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We need a 'new Fudul Alliance’ to fight terrorism and promote religious tolerance

The original Fudul Alliance was an ethical alliance established in the pre-Islamic era

Ahmed Al-Moslemany , Friday 3 Jan 2020
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Listening to the Islamic philosopher Sheikh bin Bayyah means that you are listening to the voice of knowledge and the call of wisdom at the same time.

This global tolerance advocate believes that those fighting each other today are “adult children” who should be guided to the right path. He calls for the necessity of moving the tolerance philosophy from the “educational frame” to the “legal frame” and from a “possibility” to “commitment.”

I met the venerable sheikh in Abu Dhabi and was delighted to attend the splendid speech which he gave at the opening of the annual Assembly of the Forum for Promoting Peace.

The Islamic philosopher and chairman of the UAE Fatwa Council spoke about the Islamic world’s need for peace that isn’t protected by arms but, rather, guarded by ethics. He said: Humanity is standing today on the edge of the abyss because it is the first time in history that there are weapons that may annihilate mankind and those weapons are slipping from the governments’ hands and might be in irrational hands. Thus, a new “Fudul Alliance” should be established.

We can summarise facets of this eminent scholar’s vision in the following points:

First: The tolerance philosophy. The sheikh says that: “Instead of considering tolerance just an option among several religious options, it is high time to consider it as a religious commitment and duty. We shouldn’t just stop at adjusting religion and tolerance since they are non-contradictory, but we should improve ourselves in order to realise the correlation between both where tolerance becomes a sharia duty and a part of religion.”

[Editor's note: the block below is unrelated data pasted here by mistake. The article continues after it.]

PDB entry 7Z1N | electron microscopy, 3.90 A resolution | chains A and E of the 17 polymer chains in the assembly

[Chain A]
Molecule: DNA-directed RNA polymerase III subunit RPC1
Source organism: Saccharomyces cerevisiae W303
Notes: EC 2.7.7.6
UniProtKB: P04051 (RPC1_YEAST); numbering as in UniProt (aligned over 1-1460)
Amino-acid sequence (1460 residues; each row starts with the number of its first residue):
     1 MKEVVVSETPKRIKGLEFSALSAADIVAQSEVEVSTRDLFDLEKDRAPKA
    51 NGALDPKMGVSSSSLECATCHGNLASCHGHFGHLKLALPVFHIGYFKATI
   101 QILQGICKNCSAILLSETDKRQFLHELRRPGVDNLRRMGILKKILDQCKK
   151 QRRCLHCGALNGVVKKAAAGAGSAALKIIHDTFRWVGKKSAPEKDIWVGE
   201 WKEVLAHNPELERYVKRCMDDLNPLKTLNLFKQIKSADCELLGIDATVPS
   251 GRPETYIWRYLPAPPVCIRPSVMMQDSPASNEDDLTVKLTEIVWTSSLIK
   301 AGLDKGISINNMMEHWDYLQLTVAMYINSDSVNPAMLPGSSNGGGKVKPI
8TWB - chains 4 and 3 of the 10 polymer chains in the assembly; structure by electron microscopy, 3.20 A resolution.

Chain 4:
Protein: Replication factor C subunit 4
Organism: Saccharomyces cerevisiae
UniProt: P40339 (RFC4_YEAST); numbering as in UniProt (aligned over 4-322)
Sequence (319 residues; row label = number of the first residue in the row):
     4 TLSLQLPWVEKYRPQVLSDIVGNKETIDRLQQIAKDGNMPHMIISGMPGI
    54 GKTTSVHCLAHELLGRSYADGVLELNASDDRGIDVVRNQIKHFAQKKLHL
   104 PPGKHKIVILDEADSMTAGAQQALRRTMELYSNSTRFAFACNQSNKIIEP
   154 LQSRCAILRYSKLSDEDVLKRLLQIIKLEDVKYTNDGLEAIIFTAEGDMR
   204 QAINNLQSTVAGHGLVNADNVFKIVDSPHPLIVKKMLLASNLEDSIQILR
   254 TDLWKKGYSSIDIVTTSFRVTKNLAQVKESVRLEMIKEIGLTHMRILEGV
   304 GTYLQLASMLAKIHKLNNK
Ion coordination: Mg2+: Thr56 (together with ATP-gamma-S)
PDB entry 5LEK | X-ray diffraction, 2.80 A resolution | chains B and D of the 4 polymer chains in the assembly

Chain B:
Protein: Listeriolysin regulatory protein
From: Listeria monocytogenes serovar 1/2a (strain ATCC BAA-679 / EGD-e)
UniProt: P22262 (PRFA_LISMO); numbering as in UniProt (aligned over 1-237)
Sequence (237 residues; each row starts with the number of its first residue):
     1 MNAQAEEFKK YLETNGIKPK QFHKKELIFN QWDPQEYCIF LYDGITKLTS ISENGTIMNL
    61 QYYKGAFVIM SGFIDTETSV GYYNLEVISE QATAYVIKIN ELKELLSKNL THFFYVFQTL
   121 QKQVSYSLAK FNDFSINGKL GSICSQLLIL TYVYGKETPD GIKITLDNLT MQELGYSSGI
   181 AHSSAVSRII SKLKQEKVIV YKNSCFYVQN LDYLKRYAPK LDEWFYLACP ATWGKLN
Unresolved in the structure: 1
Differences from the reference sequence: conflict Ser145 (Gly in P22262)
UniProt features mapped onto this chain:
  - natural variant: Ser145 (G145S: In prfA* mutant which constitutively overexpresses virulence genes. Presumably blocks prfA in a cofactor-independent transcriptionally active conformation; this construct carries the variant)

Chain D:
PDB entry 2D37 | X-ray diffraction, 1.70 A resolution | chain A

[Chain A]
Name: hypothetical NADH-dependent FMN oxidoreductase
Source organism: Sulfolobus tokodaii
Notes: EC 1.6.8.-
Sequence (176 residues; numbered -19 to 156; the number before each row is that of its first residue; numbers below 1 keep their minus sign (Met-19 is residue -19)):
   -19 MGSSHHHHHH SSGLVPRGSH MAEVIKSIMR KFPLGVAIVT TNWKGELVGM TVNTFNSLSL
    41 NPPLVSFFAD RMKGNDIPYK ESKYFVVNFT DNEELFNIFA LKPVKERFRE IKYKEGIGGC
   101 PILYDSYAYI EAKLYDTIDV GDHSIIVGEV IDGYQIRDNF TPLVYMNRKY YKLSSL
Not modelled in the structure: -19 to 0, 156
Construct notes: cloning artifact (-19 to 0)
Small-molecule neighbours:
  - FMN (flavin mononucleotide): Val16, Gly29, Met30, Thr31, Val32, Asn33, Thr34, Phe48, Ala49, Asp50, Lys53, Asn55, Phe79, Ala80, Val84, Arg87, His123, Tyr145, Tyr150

In Islam, “Tolerance stands above justice.” The Holy Quran speaks about tolerance in four Quranic terms. They are: pardon, forgiveness, absolution and benevolence.

The sheikh sees that weakness is inherent in human nature and that tolerance is what mends weakness, quoting Voltaire: “We are all full of weakness and errors’ let us mutually pardon each other’s follies. It is the first law of nature.”

Second: the human being comes before faith. Sheikh bin Bayyah sees that “human dignity” is a precedent for “faith dignity.” It is mentioned in the Holy Quran that Allah has honoured all Adam’s sons. Arabs used to say that the “other” is very similar to “brother” and the letter “R” is found in mercy. Imam Ali ibn Abi-Taleb said: “If someone is not your brother in faith, he is your brother in humanity.”

Third: protecting churches is an Islamic duty. The sheikh believes that Ayah 40 in Surah Al-Haj stipulates that Muslims must protect all places of worship. Prominent Muslim interpreters, like Ibn Abbas and Al-Hassan Al-Basry, said that this ayah stipulates that Muslims have to defend churches and temples as they do their mosques.